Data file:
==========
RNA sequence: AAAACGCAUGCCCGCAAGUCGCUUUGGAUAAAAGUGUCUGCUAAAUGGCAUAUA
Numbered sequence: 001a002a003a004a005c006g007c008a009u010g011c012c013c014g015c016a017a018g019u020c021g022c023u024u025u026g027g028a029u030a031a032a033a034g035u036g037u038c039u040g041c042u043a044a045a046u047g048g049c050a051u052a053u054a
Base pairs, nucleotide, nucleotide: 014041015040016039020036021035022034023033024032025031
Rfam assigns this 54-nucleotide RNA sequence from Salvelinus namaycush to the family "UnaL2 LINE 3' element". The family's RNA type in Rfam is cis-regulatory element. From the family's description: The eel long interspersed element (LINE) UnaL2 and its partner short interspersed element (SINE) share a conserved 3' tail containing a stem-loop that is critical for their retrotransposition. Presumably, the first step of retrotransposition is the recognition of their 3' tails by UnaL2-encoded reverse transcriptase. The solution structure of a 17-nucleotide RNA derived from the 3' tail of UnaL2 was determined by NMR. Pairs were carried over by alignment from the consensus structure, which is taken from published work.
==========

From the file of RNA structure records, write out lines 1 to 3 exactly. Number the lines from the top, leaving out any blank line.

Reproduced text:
RNA sequence: AAAACGCAUGCCCGCAAGUCGCUUUGGAUAAAAGUGUCUGCUAAAUGGCAUAUA
Numbered sequence: 001a002a003a004a005c006g007c008a009u010g011c012c013c014g015c016a017a018g019u020c021g022c023u024u025u026g027g028a029u030a031a032a033a034g035u036g037u038c039u040g041c042u043a044a045a046u047g048g049c050a051u052a053u054a
Base pairs, nucleotide, nucleotide: 014041015040016039020036021035022034023033024032025031